A Feast in Bataan
Quilt of Seas
Electric Pathways of the Heart
All My Nocturnal Days
H0w She Makes Dragon Skin
Cookies for Breakfast
An Astronaut’s Perfect Day
The Left-Hand World
Sample from A Feast in Bataan
It is a bad day, picking shrapnel out of wounds, cleaning pools of foul diarrhea, slipping on the blood of the operating room floor. I squeeze Connie’s hand. We are both famished, having just finished our shifts at the hospital. I could barely find the energy to wash and set my hair; this jungle heat tugs my auburn curls and straightens them. Connie’s blond hair is always neatly combed, pulled in tight rolls. Most of the time I keep mine hidden under a scarf. It’s time to leave for the dinner.
The shelling of the battalions dug in near Abucay barrio are muted in this mountain villa. On the lanai, a sumptuous meal is spread before the guests. A pig, roasted slow in hot coals, the meat glistening and juicy. Deep fried crispy rolls, stuffed with bean sprouts and fish meal. Thick drinks of coconut and coffee.
Tonight because of the dinner I have tried to look like a woman again. We sit in the place of honor at the head of the long table set with gleaming china and flatware. The air laves us with a hint of sea. We are high in the hills above the fighting.
Filipino servants pour water and wine. I worry for Connie; the last two days she has been shivering with dengue fever, but still has worked beside me in the wards. She will not ask to go on sick leave. A shell slams into the mountain to the north of us, sending tiny waves through the wine. No one at the table seems to notice.
Our host is a dark-skinned Filipino. When he smiles his teeth show a white light of their own. The sun has set behind the mountain and tosses light the color of the tuna on my plate into the sky above Manila across the bay, where the Japanese now are. In the encircling dusk, the host bows to me, and waves his hand across the table. It’s time to eat.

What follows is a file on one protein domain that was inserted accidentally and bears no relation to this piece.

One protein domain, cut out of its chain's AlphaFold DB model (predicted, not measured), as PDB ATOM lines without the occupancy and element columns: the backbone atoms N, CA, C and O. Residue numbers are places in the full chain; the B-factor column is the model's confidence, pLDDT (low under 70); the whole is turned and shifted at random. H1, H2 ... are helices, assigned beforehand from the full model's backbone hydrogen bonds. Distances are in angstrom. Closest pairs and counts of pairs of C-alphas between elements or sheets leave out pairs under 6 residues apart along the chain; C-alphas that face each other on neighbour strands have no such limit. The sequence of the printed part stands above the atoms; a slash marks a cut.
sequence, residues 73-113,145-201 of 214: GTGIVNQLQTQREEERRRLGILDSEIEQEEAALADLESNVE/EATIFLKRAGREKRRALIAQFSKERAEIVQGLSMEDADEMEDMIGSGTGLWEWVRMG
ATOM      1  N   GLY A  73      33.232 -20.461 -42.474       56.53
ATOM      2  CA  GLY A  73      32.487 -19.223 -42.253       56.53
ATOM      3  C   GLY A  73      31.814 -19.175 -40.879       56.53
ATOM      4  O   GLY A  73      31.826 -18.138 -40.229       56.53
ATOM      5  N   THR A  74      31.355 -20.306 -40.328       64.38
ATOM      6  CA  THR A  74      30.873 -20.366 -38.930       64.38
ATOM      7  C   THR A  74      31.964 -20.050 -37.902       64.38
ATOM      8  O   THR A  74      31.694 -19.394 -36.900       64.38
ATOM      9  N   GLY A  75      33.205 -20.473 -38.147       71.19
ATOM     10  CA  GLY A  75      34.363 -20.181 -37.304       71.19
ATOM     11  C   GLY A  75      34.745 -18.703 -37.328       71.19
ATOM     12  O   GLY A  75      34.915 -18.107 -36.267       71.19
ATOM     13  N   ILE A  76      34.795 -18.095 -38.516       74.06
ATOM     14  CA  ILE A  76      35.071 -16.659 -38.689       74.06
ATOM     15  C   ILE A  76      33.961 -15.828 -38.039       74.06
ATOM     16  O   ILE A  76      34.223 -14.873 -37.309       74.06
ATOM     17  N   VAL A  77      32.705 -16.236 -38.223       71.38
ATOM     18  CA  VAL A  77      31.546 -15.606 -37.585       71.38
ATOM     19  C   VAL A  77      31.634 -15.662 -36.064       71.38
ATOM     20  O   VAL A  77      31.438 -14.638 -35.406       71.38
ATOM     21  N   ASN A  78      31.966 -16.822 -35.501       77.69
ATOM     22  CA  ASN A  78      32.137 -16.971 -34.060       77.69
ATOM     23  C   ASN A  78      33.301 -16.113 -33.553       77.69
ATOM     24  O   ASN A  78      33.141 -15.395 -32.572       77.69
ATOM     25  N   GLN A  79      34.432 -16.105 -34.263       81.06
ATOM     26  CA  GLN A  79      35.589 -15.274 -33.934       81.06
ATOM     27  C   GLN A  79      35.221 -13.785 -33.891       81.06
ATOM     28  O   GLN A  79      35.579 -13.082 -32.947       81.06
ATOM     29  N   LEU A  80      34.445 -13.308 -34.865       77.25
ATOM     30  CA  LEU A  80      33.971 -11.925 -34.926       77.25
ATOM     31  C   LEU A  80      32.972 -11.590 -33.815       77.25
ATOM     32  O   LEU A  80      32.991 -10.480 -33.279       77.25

Connie got us the invitations to this weekly dinner. She nursed the son of our host, Mr. Hermosa, who was wounded when a shell punched a hole in the jungle where he was hiding. The family, having fled to their mountain hideaway when the Japanese took Manila, brought him to military hospital Number 1.
The rice is rich with curry. My stomach has been unsettled lately; dysentery is a daily burden. I have recovered from a bout with malaria, and my appetite is only just returning. I can’t help thinking of the jungle hospital, cots and beds spread out under the trees; we walk on palm fronds between the patients. Their blood and stool soak into the forest floor. I think of the last boy whose hand I held as he died. He was younger than me.
The conversation is of the outlook of the coffee harvest, not the war. Two doctors have come with us, and they speak of the Chicago Cubs. Connie barely touches her food. She leans her chin on her hand, and her feverish eyes take in the guests as she listens.
Warplanes buzz the mountains, circling like the hungry flies who eye our dinner. The shelling stops just as the sun goes down. A great weariness covers my skin, but its ache changes to warmth as I sip the sweet after-dinner muscatel. I know the names of the wines, the foods, but Connie doesn’t. She doesn’t even drink. She is a fragile girl, even though she came from farming country. I am stronger somehow. Our roles are reversed. I come from privileged, wealthy stock, and should be the weak one.
We met in nursing school and decided to join the army together. I was angrier then, prickly, an edge to Connie’s soft compassion. We begged to be sent to the Philippines together. I try to remember life before the invasion. I taught Connie to golf. One night we swam naked off the beach.
The daily barrage is over. But we hear gunfire from the north as the Japanese try to move down the Bataan peninsula. It sounds like popcorn. It is very close. This time the guests cannot ignore it. A silence falls over the table.
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